The End of a Journey: Colorado Wolverine Killed in North Dakota

A couple of weeks ago, a wolverine was killed in North Dakota by a ranch hand who came across it, surrounded by cattle. He believed that the animal was a threat to his calves, even though he wasn’t sure what it was, and shot it. The North Dakota Department of Game and Fish confirmed the ID and took possession of the body for a necropsy and DNA testing. Articles about the incident, and the animal’s possible origins, have popped up over the past week, and I was in the process of writing a post about this incident, and how interested I was in the results of the DNA testing and the origins of this wolverine, when NDG&F released an update containing surprising news: the wolverine was carrying a radio transmitter. That transmitter belonged to an animal instrumented in Wyoming in 2008, and whose “last known location was Colorado in 2012.”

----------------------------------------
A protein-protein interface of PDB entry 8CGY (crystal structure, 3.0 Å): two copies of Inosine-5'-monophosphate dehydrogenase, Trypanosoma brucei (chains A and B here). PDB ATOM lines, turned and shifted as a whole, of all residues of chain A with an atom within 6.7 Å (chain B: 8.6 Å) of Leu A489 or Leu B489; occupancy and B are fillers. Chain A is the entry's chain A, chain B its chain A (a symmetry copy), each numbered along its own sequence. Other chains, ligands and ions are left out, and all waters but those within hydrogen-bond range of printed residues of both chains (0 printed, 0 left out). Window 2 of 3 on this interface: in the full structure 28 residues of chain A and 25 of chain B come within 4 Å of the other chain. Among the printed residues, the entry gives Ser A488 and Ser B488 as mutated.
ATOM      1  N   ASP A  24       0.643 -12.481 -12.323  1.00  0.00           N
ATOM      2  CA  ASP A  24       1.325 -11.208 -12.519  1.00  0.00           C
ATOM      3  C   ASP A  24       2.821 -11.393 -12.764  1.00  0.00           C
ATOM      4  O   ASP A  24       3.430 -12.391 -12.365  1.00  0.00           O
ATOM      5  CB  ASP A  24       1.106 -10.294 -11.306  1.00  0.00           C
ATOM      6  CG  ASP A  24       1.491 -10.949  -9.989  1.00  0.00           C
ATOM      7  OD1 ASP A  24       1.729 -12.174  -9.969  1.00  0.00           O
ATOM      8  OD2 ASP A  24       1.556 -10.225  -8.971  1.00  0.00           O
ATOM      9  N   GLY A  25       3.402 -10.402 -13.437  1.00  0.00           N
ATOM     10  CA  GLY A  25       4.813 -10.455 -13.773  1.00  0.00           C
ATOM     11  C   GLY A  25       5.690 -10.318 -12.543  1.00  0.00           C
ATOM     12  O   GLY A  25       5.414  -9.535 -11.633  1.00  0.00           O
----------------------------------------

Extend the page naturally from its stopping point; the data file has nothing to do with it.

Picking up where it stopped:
This leaves little doubt that the animal was M56, the wolverine who gained fame in 2009 when he traveled 500 miles from northern Wyoming to Colorado. He became the first verified wolverine in Colorado in 90 years. Colorado Parks and Wildlife tracked him until his instruments died, as he traveled up and down the length of the Colorado Rockies. He was spotted and photographed by hikers on several occasions, and prompted widespread interest in the idea of reintroducing wolverines to Colorado. I cannot enumerate the emails I’ve gotten from elementary school classes across the country wanting to know more about M56, where he is now, and what he’s doing. In fact, I answered such an email this morning, to a third grade class in Ohio, sending along cheerful speculations about how he was probably still alive and wandering around the Rockies. He was a genuinely famous wolverine, people were inspired by his story, and I’m caught between astonishment that he had gone all the way to North Dakota – North Dakota! – and sadness at his end.